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First off I apologize for not elaborating and clarifying the question first, so I will do that right now.

I am currently trying to complete a a lab exercise (topic is on earthquakes) that requires UML class diagram and pseudocode.

one of the method required is named the determineclassification()

so for the pseudocode it is required that you have an if then else statement for the method above.

example

magnitude
0-3
4-6

classification
little
medium

determineclassification()

If magnitude 0 > and magnitude < 3

then

classification = little

elseif magnitude 4 > and magnitude < 6

then

classification = medium

and vice versa

I was wondering if the method that I am using right is the correct way to create a if-then-else statement.

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closed as not a real question by Scott Wisniewski, Quentin, Gabriel McAdams, BoltClock, Graviton Oct 24 '10 at 9:16

It's difficult to tell what is being asked here. This question is ambiguous, vague, incomplete, overly broad, or rhetorical and cannot be reasonably answered in its current form. For help clarifying this question so that it can be reopened, visit the help center.If this question can be reworded to fit the rules in the help center, please edit the question.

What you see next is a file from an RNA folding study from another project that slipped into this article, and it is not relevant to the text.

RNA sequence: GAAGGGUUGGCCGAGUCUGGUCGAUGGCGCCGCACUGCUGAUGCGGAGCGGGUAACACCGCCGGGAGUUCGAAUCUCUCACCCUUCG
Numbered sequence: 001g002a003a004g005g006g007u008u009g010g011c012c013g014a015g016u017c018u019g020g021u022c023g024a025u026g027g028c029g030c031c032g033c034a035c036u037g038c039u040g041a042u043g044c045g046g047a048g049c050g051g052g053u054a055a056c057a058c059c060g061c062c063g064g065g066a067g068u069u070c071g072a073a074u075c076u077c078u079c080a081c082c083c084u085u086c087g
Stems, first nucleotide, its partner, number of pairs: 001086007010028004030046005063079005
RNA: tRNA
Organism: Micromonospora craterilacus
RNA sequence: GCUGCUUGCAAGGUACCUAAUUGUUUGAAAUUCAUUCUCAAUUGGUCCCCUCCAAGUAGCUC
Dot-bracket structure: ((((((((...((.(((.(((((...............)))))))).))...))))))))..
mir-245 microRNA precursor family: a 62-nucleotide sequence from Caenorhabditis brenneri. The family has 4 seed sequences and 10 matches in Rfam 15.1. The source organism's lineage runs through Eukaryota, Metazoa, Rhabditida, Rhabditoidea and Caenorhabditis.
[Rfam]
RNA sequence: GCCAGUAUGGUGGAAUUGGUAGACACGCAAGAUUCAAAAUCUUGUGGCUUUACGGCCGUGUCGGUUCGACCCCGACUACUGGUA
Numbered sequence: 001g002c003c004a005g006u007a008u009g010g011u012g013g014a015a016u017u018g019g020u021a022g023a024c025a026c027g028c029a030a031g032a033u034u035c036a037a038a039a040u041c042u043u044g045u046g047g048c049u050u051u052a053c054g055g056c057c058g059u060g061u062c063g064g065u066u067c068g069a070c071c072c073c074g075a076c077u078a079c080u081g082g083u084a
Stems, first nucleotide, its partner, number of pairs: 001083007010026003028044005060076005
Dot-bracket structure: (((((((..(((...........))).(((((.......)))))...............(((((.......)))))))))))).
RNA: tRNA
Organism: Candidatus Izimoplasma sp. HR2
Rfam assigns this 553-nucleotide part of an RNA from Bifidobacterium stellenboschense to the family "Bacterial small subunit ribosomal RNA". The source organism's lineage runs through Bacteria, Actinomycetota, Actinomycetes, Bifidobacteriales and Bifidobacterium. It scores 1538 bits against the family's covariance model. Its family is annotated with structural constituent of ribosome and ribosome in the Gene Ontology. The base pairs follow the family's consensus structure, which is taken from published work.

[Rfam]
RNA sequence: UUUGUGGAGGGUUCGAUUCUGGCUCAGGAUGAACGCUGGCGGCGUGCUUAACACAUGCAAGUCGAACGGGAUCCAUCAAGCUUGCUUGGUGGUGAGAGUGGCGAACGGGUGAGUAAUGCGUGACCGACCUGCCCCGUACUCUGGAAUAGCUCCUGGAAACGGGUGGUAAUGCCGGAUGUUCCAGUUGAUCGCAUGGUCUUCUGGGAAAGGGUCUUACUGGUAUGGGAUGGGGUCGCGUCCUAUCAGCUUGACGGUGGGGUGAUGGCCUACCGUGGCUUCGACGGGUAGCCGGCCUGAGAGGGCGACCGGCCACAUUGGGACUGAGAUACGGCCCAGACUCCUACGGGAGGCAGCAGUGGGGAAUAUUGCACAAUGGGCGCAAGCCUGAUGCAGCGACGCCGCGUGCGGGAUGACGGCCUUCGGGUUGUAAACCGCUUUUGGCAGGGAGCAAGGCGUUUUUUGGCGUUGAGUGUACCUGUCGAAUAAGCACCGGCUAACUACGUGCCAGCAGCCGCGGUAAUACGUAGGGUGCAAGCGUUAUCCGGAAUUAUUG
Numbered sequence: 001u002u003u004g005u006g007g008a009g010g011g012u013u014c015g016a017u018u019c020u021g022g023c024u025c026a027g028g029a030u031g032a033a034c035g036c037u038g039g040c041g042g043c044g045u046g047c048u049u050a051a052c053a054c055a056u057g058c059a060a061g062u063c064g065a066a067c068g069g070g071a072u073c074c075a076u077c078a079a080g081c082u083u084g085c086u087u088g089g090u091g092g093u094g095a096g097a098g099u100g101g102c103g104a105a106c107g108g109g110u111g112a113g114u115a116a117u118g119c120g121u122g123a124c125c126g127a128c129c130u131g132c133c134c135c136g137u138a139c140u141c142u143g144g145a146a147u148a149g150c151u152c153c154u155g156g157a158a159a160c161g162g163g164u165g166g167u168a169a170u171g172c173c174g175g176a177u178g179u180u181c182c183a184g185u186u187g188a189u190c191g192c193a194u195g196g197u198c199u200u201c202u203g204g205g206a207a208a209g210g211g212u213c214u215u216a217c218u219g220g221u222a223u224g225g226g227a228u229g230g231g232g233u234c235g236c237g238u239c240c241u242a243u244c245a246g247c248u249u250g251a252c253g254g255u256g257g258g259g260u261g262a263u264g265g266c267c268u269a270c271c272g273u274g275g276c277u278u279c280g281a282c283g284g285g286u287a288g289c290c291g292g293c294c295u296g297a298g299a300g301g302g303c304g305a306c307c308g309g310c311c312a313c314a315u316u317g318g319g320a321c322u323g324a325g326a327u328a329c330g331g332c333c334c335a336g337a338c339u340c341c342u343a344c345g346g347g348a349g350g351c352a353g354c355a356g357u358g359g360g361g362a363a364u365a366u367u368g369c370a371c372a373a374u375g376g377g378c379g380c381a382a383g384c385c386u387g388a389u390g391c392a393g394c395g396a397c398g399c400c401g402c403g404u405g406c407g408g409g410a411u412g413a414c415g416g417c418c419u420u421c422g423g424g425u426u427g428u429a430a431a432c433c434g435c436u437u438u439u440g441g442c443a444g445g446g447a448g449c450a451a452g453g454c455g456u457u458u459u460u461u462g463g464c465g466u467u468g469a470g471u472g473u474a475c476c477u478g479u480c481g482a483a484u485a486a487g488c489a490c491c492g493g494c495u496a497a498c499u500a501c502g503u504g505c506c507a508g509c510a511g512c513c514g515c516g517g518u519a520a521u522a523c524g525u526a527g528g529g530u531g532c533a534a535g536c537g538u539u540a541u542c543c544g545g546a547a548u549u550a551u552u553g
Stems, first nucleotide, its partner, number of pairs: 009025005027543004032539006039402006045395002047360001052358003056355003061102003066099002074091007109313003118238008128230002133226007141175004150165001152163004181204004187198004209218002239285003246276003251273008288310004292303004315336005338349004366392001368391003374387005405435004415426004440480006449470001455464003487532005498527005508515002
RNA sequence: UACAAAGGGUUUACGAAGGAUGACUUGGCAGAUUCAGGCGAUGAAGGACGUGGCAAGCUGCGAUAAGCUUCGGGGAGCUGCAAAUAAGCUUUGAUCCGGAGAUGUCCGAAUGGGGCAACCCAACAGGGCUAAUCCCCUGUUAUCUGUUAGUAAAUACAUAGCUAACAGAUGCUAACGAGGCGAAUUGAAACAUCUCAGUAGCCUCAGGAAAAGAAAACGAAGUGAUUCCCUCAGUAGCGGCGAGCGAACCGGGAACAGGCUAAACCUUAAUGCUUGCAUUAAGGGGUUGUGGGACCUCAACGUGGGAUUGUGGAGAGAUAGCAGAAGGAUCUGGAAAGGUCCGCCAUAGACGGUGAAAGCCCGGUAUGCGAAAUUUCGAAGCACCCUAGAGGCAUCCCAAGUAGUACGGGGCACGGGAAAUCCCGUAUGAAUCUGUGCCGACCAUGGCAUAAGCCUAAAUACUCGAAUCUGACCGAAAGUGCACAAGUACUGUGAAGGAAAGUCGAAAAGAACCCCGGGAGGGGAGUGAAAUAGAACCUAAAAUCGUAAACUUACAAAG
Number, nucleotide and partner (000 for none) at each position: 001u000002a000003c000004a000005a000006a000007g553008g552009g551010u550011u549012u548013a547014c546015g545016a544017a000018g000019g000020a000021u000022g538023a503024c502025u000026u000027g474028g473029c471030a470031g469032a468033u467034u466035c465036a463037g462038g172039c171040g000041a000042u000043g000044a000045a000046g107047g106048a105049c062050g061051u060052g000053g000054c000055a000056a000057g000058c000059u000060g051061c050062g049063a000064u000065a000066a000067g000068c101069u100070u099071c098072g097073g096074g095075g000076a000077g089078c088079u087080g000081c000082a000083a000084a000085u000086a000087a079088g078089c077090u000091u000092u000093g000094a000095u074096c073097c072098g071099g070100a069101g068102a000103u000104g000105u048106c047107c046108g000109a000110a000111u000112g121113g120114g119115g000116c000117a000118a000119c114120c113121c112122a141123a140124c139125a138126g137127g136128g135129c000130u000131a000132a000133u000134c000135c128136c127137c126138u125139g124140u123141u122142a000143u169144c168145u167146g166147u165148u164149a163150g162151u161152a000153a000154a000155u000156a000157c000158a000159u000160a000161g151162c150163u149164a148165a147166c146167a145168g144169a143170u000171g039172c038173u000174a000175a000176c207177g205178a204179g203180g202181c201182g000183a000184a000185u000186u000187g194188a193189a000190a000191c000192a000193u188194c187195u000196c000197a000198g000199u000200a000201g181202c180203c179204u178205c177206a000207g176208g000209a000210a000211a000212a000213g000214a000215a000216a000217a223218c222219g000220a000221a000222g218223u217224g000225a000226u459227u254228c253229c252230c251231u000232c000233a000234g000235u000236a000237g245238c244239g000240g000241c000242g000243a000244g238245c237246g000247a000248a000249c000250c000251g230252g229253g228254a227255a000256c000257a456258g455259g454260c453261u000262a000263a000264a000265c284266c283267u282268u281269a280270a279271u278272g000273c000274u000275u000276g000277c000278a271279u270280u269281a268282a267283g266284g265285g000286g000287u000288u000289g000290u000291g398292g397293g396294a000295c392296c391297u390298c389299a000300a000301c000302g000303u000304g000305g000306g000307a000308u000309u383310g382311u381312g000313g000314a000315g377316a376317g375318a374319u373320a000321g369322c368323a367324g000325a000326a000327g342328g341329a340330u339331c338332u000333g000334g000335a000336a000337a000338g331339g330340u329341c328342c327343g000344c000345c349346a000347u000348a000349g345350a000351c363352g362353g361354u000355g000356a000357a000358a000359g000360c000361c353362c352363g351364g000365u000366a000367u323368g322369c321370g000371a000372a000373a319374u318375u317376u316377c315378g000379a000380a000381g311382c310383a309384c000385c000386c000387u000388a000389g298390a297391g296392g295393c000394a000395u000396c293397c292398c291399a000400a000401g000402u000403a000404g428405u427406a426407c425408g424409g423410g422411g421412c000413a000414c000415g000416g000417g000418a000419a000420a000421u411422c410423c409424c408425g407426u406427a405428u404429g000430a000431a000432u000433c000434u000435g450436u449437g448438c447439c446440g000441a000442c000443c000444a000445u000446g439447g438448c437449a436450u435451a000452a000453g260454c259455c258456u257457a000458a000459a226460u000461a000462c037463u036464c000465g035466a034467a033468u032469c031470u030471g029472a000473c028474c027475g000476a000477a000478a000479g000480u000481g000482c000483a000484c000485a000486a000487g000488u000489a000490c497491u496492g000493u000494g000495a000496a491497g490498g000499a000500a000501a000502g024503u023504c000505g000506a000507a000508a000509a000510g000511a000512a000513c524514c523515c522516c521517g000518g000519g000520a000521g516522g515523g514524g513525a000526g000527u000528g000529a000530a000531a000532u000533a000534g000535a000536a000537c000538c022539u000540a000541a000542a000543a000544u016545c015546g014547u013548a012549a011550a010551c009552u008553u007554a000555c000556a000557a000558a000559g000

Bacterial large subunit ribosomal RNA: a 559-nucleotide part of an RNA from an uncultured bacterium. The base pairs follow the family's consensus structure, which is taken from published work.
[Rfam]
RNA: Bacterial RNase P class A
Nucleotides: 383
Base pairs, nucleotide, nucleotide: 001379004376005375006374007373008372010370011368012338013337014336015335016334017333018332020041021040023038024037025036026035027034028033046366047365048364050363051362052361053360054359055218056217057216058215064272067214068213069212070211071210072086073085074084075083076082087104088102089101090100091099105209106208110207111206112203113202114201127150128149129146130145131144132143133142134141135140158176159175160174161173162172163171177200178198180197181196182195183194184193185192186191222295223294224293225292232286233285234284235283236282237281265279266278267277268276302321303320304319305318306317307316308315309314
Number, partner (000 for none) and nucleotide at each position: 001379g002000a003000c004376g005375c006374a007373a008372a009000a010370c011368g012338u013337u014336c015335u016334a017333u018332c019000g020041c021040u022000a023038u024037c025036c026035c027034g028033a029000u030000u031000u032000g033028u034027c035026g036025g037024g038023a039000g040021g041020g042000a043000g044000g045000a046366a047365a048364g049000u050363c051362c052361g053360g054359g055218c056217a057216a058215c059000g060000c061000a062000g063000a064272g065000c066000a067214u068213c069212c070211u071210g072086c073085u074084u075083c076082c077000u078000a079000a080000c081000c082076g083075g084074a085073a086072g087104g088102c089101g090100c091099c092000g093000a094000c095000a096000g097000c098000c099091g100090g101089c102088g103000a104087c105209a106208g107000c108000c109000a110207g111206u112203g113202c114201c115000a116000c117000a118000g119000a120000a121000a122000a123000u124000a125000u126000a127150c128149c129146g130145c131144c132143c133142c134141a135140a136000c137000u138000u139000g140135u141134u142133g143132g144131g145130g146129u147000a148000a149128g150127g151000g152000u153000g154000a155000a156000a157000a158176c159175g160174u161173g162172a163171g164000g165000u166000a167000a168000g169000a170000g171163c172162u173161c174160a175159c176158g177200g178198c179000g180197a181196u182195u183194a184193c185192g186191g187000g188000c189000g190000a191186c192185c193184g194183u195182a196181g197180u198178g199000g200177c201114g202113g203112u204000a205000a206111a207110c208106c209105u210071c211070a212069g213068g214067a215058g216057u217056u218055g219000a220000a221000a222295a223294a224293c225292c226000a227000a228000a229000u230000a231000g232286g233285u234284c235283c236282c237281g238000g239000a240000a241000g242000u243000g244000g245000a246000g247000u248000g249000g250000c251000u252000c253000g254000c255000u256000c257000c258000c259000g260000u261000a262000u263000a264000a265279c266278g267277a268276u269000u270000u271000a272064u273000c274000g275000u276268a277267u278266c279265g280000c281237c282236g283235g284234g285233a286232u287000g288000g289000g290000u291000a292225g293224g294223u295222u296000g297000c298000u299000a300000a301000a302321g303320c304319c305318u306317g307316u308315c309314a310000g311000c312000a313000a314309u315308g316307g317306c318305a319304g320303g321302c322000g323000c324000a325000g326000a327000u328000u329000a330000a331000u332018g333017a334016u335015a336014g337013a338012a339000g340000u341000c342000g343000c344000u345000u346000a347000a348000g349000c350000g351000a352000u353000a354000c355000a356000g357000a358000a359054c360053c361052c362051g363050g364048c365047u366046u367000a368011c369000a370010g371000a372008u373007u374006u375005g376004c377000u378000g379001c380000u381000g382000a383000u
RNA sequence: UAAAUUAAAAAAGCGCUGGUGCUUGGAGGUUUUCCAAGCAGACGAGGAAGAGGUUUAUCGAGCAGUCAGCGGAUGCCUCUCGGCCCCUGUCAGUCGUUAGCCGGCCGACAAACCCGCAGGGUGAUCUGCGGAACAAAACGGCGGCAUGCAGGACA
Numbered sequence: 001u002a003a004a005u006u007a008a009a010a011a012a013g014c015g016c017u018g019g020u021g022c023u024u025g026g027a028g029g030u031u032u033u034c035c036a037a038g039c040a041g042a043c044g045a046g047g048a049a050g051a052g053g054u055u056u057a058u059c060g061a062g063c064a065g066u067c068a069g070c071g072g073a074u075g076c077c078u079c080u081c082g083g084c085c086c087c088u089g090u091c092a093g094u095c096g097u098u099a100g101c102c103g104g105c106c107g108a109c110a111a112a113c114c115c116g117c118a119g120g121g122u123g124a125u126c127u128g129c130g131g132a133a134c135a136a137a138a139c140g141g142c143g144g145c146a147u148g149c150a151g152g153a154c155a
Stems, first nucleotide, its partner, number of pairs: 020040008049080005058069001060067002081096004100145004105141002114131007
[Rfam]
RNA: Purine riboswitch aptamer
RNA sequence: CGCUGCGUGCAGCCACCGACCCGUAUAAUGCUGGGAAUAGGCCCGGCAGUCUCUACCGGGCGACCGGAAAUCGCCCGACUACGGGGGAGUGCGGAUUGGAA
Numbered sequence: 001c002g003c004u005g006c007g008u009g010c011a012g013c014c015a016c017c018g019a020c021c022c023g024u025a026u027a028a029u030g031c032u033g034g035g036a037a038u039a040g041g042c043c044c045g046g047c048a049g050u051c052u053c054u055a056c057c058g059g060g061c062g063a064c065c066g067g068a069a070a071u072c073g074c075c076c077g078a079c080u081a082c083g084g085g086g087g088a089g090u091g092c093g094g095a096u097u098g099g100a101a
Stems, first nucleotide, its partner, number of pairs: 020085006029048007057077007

3  
logically? in a particular programming language? –  Gabriel McAdams Oct 23 '10 at 18:14
2  
What's wrong with what you wrote? It looks pretty clear. –  S.Lott Oct 23 '10 at 18:17
2  
I don't understand the question. –  Kaleb Brasee Oct 23 '10 at 18:18
    
The one above I used is just for example (the one I am actually working on is for earthquakes), it's basically determineclassification() for a class diagram and I needed a if-then-else statement in the pseudocode, so I thought okay determineclassification() If magnitude number > and magnitude number < then class = statement (could be minor light or moderate) –  james Oct 23 '10 at 18:25
1  
@james: Please update your question to be your real question. Please do not comment on your question. Please update it to be complete, correct and current. –  S.Lott Oct 23 '10 at 18:26
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2 Answers

Your question could be a lot clearer, but since it'll look similar in most languages I'll just go with it.

if (age > 10 && age < 18) {
    person = young;
}
else if (age >= 18) {
    person = old;
}

I assume people >= 100 are also old, so no reason for an upper bound. Using < 18 and > 17 may work if using int types, but it's safer and clearer just to use >= on the second range.

Earthquake version:

Now that you've change it to this earthquake example, you're still messing up your edge cases. Where does 3.5 fit? 4? 6?

determineClassification(magnitude) {
    if (magnitude < 4)
        return "little"

    if (magnitude < 6)
        return "medium"

    return "large"
}
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You have pretty good pseudo code, there is nothing wrong in it. There is no need for an upper bound in the second if unless you want to create another qualifier for people whose age > 100, e.g. ancient or something.

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